In Germany, the Federal Office for Information Security (BSI), established in 1991, was one of the first such structures in the world. By the beginning of 2017, according to the newspaper Die Zeit, it employed 660 people, but six months later the recruitment of another 180 employees was announced.
In early 2017, Germany announced the creation of a military cyber command called the Cyber and Information Space Command (Kdo CIR), to be manned by 13,500 people. It became the sixth service within the Bundeswehr - along with the army, navy, air force, military medical service and joint support forces. According to Reuters, Germany’s security services report that the number of cyberattacks by Russia on German political parties is increasing. Russia denies this.
In France, the Government Center for Monitoring, Alerting and Responding to Computer Attacks (CERT-FR) has existed since 2000. In 2009, France also created the National Agency for Information Systems Security (ANSSI).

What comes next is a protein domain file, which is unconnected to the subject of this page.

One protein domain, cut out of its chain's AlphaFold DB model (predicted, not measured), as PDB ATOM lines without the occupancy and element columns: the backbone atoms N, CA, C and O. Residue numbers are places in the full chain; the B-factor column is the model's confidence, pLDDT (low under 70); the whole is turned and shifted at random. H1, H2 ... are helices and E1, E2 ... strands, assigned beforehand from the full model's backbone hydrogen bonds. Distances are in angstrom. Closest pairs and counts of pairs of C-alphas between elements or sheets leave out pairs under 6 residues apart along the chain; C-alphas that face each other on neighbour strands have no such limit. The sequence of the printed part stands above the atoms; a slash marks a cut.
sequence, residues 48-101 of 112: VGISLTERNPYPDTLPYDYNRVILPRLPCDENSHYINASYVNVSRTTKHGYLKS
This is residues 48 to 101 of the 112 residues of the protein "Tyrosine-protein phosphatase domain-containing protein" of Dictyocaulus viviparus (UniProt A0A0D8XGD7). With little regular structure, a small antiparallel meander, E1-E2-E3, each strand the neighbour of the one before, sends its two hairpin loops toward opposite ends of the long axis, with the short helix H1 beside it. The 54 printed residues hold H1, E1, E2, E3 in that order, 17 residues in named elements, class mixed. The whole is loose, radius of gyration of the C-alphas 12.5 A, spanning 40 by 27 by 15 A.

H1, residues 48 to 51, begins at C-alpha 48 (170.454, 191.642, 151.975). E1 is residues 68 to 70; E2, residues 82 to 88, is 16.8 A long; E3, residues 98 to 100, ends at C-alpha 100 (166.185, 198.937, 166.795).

In December 2016, after Russia's interference in the U.S. presidential election, the French army created a Cyber Defense Command (COMCYBER) to prevent a repetition of the same scenario in France, as well as to protect key French infrastructure from hacker attacks from abroad. According to Reuters, some one billion euros will be invested in this command up to 2019, by which time it will be staffed by 3,200 “cyber troops” backed by 4,400 reservists.
In July, members of France’s cyber command marched in Paris’s Bastille Day Parade for the first time.
Regarding NATO, Shoigu points to particular concern about NATO involvement in Finland and Sweden, though there have been reports of Russian airspace violations.
NATO says it attempted to establish a cooperative relationship with Russia over two decades, after the Soviet Union dissolved. The alliance and Russia signed the Founding Act on Mutual Relations, Cooperation and Security in 1997, but that "practical cooperation" ended following Russia's "aggressive" actions in Ukraine. That year, Russia invaded Crimea and annexed it and fomented a conflict that continues in the Donbass region.
Adapted from Factograph.info.